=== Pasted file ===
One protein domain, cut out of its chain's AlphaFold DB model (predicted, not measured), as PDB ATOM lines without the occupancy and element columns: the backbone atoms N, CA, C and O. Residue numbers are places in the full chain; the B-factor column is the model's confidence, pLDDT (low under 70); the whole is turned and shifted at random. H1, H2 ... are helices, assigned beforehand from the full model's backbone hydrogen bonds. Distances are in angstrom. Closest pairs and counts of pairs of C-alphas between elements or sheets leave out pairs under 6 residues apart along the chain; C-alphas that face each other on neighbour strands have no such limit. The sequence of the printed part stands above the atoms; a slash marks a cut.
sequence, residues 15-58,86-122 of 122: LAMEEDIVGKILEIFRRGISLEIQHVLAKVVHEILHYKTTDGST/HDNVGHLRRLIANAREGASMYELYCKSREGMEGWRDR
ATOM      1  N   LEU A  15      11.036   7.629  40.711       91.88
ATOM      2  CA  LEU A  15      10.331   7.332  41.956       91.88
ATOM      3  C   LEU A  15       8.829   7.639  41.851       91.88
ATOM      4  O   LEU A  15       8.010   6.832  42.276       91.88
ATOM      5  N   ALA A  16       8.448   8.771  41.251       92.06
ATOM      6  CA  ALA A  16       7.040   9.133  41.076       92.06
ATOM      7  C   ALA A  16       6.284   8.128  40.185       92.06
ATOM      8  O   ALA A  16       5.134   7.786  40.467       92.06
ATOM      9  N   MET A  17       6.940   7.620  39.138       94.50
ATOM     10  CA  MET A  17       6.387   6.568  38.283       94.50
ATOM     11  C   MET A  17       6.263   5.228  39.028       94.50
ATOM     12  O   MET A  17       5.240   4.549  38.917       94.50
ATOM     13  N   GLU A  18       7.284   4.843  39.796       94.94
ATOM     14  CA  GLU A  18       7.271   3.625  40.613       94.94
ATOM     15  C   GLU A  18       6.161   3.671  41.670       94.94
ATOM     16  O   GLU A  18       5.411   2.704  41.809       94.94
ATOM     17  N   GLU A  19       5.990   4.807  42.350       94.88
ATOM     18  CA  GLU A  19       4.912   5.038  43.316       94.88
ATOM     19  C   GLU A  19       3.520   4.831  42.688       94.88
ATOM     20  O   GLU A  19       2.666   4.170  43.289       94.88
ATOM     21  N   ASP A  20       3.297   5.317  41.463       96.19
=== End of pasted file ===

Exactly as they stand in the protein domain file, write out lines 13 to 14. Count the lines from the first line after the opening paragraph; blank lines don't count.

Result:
ATOM     12  O   MET A  17       5.240   4.549  38.917       94.50
ATOM     13  N   GLU A  18       7.284   4.843  39.796       94.94